In addition, 28 U.S.C. § 2242 requires the petition for a writ of habeas corpus to allege "the name of the person who has custody over [the petitioner]." See also 28 U.S.C. § 2243 ("The writ, or order to show cause shall be directed to the person having custody of the person detained."). Thus, the only proper respondent to a habeas petition challenging current confinement is the warden of the facility where the prisoner is being held. See Rumsfeld v. Padilla , 542 U.S. 426, 435 (2004) (involving the question who was the proper respondent in a § 2241 petition filed by a United States citizen designated as a federal "enemy combatant, " and confined in a navy brig in South Carolina on a material witness warrant issued by the U.S. District Court for the Southern District of New York) (citations omitted); Yi v. Maugans , 24 F.3d 500 (3d Cir. 1994).

The proviso that district courts may issue the writ only "within their respective jurisdictions" forms an important corollary to the immediate custodian rule in challenges to present physical custody under § 2241. Together they compose a simple rule that has been consistently applied in the lower courts, including in the context of military detentions:

Whenever a § 2241 habeas petitioner seeks to challenge his present physical custody within the United States, he should name his warden as respondent and file the petition in the district of confinement.

Padilla , 542 U.S. at 446-47 (citations and footnote omitted).

Jurisdiction is determined as of the time the petition is filed. See United States v. Moruzin , 2012 WL 1890402 (3d Cir. May 25, 2012). Cf. Padilla , 542 U.S. at 441 ("when the Government moves a habeas petitioner after she properly files a petition naming her immediate custodian, the District Court retains jurisdiction and may direct the writ to any respondent within its jurisdiction who has legal authority to effectuate the prisoner's release"); Henry v. Chertoff , 317 F.App'x 178, 179 (3d Cir. 2009) (noting that custody is measured as of the time that the petition was filed).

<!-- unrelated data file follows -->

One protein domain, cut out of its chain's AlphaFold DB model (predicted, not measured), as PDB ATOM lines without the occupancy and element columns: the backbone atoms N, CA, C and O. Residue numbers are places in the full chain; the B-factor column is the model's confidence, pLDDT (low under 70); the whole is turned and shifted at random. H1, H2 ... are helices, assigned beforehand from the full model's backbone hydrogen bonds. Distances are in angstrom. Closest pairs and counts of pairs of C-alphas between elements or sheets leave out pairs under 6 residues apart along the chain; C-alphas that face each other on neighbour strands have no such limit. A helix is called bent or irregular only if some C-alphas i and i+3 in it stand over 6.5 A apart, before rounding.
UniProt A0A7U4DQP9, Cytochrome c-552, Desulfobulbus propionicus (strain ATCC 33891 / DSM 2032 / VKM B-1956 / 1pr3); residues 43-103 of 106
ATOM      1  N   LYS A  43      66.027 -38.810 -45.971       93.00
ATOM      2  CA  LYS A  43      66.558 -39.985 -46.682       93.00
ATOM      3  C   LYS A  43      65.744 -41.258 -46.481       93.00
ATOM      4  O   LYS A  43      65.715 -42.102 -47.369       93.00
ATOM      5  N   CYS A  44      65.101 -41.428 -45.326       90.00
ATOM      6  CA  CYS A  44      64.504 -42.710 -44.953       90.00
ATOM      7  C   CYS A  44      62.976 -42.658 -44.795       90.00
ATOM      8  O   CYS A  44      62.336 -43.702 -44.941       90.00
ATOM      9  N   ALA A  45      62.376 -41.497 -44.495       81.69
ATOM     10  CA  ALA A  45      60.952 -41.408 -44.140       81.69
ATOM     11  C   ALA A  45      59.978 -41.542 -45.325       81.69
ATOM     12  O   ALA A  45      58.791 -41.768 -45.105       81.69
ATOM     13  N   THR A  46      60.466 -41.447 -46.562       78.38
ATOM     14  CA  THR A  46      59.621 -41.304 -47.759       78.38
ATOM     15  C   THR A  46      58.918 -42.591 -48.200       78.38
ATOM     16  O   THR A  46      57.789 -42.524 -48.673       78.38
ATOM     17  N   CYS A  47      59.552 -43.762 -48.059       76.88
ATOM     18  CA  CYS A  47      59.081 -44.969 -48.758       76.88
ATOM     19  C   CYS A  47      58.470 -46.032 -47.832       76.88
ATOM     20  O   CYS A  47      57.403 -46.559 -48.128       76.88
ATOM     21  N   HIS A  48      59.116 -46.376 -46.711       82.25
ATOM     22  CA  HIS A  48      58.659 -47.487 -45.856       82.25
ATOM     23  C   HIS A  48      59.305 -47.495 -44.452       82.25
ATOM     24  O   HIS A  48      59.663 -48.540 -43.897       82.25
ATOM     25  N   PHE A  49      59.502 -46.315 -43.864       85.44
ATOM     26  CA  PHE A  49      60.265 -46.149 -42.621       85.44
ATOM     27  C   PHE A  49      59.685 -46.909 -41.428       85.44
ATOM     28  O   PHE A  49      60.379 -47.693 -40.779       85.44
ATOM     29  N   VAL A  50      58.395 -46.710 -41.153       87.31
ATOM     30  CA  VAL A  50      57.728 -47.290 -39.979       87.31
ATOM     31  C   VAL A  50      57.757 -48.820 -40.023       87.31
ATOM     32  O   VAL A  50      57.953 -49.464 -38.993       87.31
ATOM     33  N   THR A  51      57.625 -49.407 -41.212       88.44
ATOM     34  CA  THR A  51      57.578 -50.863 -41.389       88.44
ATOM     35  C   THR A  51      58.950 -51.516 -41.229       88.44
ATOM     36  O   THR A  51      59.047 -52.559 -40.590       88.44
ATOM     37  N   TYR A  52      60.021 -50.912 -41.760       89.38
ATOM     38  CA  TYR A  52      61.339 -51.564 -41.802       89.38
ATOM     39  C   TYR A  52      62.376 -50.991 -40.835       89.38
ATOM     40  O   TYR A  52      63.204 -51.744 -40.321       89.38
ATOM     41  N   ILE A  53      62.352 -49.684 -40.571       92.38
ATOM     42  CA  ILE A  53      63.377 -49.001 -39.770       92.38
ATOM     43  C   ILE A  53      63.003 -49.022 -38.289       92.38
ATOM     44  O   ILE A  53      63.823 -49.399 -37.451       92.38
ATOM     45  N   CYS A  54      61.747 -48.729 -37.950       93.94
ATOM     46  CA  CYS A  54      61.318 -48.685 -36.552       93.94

Here, Petitioner was confined in Georgia, not New Jersey, at the time he filed this Petition. Accordingly, this Court lacks jurisdiction to hear the Petition.

Whenever a civil action is filed in a court that lacks jurisdiction, "the court shall, if it is in the interests of justice, transfer such action... to any other such court in which the action... could have been brought at the time it was filed." 28 U.S.C. § 1631. See also Arroyo v. Hollingsworth , No. 12-7889, 2013 WL 5816917, *3 (D.N.J. Oct. 29, 2013). In this case, Petitioner has named his custodian at the McRae Correctional Facility in McRae, Georgia, as a party respondent. Consequently, as Petitioner is confined in the Southern District of Georgia and jurisdiction over the custodial respondent resides there, this Court will transfer this matter to the United States District Court for the Southern District of Georgia, for consideration of this habeas petition by that Court. This Court expresses no opinion as to the merits of the Petition.

III. CONCLUSION

For the foregoing reasons, because this Court lacks jurisdiction over this habeas petition, the Court will order the transfer of this case to the United States District Court for the Southern District of Georgia. An appropriate Order follows.